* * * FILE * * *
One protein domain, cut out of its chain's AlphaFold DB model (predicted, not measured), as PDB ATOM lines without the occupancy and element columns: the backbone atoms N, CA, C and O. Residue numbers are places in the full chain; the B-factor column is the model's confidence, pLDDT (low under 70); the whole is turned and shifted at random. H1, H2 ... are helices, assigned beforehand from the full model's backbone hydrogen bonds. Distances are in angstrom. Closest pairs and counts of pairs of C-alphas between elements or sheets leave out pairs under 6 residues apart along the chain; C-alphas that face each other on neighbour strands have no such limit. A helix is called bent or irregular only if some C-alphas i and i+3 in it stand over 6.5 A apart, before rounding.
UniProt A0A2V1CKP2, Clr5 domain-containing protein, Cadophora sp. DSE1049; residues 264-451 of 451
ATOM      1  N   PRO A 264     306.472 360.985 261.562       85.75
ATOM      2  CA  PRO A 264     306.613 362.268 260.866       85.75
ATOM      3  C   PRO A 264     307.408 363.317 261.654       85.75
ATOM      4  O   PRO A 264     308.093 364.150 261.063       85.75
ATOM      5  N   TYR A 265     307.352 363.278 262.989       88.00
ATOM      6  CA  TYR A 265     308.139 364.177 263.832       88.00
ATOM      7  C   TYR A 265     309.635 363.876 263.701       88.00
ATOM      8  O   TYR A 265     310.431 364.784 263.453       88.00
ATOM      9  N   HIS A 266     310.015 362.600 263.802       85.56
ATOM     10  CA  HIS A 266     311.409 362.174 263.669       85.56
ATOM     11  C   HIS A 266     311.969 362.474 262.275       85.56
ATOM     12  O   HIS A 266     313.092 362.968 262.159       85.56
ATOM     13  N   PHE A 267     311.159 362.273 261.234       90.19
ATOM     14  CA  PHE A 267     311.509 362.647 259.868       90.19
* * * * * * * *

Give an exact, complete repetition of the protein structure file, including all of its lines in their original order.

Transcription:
One protein domain, cut out of its chain's AlphaFold DB model (predicted, not measured), as PDB ATOM lines without the occupancy and element columns: the backbone atoms N, CA, C and O. Residue numbers are places in the full chain; the B-factor column is the model's confidence, pLDDT (low under 70); the whole is turned and shifted at random. H1, H2 ... are helices, assigned beforehand from the full model's backbone hydrogen bonds. Distances are in angstrom. Closest pairs and counts of pairs of C-alphas between elements or sheets leave out pairs under 6 residues apart along the chain; C-alphas that face each other on neighbour strands have no such limit. A helix is called bent or irregular only if some C-alphas i and i+3 in it stand over 6.5 A apart, before rounding.
UniProt A0A2V1CKP2, Clr5 domain-containing protein, Cadophora sp. DSE1049; residues 264-451 of 451
ATOM      1  N   PRO A 264     306.472 360.985 261.562       85.75
ATOM      2  CA  PRO A 264     306.613 362.268 260.866       85.75
ATOM      3  C   PRO A 264     307.408 363.317 261.654       85.75
ATOM      4  O   PRO A 264     308.093 364.150 261.063       85.75
ATOM      5  N   TYR A 265     307.352 363.278 262.989       88.00
ATOM      6  CA  TYR A 265     308.139 364.177 263.832       88.00
ATOM      7  C   TYR A 265     309.635 363.876 263.701       88.00
ATOM      8  O   TYR A 265     310.431 364.784 263.453       88.00
ATOM      9  N   HIS A 266     310.015 362.600 263.802       85.56
ATOM     10  CA  HIS A 266     311.409 362.174 263.669       85.56
ATOM     11  C   HIS A 266     311.969 362.474 262.275       85.56
ATOM     12  O   HIS A 266     313.092 362.968 262.159       85.56
ATOM     13  N   PHE A 267     311.159 362.273 261.234       90.19
ATOM     14  CA  PHE A 267     311.509 362.647 259.868       90.19